Today’s stars have to mask their controversial appearances with ulterior motives, as with West, who was responding to a tongue-in-cheek “Kimmel” parody of an interview he’d given. Madonna’s appearance was celebrity controversy at its purest. Jennifer Lawrence can charm us all she wants with her word vomit, but no one moment of her media salvo — save tripping on the Oscar stage — can claim the sort of infamy that this Madonna interview carries. It’s a relic from the age of talk-show dominance, and, silliness aside, a crowning moment for Madonna’s lingering media image, when her every move was ripe for examination. Twenty years later, it’s still a moment in popular culture that’s worth remembering.

To cap it off, here’s every F-bomb uttered during the appearance:

From the first part:

1:54 “Incidentally, you are a sick f–k.”

4:46 “F–k.”

8:52 “You are always f–king with me on the show.”

8:58 “You are always f–king with me on the show.”

9:02 “You are always f–king with me on the show.”

11:09 “Don’t f–k with me, Dave.”

11:22 “Somebody f–ked up.”

11:58 “Is it because I’ve been saying f–k too much?”

12:32 “Wait a minute. People don’t want to hear the word f–k?”

From the second part:

1:41 “F–k it, now we’re going to have to deal with each other.”

1:48 “Why can’t we just talk to each other? Why do we have to have all this contrived bulls–t? You know, f–k the tape. F–k the list, everything. You know what I’m saying?”

5:50 “Don’t f–k with me, Dave.”

7:36 “When you come back, I’ll still be here. F–k it!”


The pop icon’s March 31, 1994, Late Show visit turned into a ribald bleepfest that stunned viewers — and Dave himself

DAVID LETTERMAN has famously sparred with many celebrities on his late-night talk show (see sidebar), but his most buzzed-about guest spot remains his 1994 sit-down with Madonna. The 20-minute interview’s saucy tone was set up with Letterman’s introduction of the pop diva: ”In the past 10 years, she has sold over 80 million albums, starred in countless films,’‘ he said, with his trademark smirk, ”and slept with some of the biggest names in the entertainment industry.”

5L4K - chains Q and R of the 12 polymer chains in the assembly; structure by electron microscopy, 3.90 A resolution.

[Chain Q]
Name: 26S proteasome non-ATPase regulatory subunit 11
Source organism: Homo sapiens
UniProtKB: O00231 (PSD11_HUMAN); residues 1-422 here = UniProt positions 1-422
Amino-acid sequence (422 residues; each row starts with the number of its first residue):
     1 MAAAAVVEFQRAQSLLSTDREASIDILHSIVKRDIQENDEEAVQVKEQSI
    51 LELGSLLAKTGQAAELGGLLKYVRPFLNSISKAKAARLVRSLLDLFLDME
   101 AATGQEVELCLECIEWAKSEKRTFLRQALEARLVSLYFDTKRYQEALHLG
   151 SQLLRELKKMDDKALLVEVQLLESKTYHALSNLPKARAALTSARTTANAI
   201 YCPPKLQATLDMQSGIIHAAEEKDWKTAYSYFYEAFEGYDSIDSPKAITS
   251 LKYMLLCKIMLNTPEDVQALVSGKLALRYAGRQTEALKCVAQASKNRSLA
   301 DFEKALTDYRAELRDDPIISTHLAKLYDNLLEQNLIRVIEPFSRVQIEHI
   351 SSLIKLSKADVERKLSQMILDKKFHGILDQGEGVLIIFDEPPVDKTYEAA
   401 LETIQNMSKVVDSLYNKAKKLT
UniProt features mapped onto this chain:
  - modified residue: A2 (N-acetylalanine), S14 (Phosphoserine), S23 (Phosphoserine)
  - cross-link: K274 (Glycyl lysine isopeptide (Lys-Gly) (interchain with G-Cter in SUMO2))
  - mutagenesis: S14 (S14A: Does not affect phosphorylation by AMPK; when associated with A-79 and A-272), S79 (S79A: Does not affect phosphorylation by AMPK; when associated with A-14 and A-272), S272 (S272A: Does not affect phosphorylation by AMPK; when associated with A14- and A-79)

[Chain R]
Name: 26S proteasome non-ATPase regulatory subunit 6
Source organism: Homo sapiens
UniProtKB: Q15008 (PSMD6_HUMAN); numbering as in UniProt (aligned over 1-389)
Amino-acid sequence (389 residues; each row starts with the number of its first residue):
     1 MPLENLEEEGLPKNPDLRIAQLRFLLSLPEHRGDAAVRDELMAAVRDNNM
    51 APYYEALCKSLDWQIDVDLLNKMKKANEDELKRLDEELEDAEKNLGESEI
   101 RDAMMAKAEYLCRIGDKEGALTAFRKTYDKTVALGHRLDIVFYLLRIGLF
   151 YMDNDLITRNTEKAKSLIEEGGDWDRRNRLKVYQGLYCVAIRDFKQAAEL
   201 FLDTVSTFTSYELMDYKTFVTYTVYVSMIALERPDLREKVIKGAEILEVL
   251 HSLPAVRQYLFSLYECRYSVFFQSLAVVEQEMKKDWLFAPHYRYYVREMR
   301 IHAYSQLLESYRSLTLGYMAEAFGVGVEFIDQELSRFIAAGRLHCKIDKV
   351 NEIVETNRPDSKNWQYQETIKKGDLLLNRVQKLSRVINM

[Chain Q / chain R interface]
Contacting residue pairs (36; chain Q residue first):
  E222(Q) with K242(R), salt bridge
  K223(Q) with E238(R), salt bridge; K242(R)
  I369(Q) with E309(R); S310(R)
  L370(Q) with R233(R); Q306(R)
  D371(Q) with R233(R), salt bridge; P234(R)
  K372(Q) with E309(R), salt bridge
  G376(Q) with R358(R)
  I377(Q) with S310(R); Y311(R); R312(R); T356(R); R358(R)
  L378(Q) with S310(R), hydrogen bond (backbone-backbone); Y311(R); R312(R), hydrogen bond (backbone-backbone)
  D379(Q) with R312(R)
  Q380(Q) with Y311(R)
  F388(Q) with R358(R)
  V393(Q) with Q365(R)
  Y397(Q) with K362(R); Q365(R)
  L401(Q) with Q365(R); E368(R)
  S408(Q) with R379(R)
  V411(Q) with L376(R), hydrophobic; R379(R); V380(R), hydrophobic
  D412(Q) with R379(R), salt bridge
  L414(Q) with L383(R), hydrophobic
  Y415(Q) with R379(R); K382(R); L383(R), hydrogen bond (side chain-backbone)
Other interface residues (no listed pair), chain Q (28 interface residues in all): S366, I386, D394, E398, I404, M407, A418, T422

Madonna, black hair slicked back, emerged with guns blazing — asking Letterman, ”Why are you so obsessed with my sex life?” The segment then devolved into a profanity-laced, often uncomfortable back-and-forth that saw the singer drop the F-bomb 13 times, among other naughty words — all of which were bleeped for air. ”Why do we have to have all this contrived bulls — -?” she asked when Letterman attempted to go to a taped segment. The Material Girl also puffed on a cigar, refused to go to commercial break, and insisted that Letterman smell a pair of her panties.

The show instantly became the stuff of late-night legend, with everyone from Conan O’Brien to actor Charles Grodin to comedian Robin Williams weighing in (Williams described the encounter as ”a battle of wits with an unarmed woman”). The interview proved to be a ratings bonanza, with Late Show pulling in 9 million viewers. Madonna, though, defended her language as an attack on censorship. ”You can show a person getting blown up, and you can’t say ‘f — -‘?” she huffed to Spin in the fall of 1995. ”It’s such hypocrisy. The fact that everyone counted how many f — -s I said — how small-minded is that? The way he introduced me was derogatory, so my whole thing was, okay, if that’s how you want to play it, you cannot beat me at this game.’


Both Madonna and U2 have albums planned for late this year and we hear that Universal is considering releasing them as a “surprise,” just as Beyonce did in 2013. Our source from Universal says it’s a lot more likely to happen with U2 than it is with Madonna. However, Universal is looking for ways to market Madonna’s next album, under the working title of Rebel Heart, in different ways.

So far, Universal is incredibly pleased with what has been presented by Madonna. This is not another MDNA with generic EDM songs. She is not straying away from her dance roots, but is giving the music a little “folk” twist,” our source says. However, Universal has some concerns. “It happened with Madonna and MDNA. It happened with Lady Gaga and ARTPOP. It happened with Britney Spears and her latest release. People are out to destroy the album before it even comes out. We liked the way Beyonce worked around that and hopefully, we’ll come up with something different for Madonna as well,” our source continues.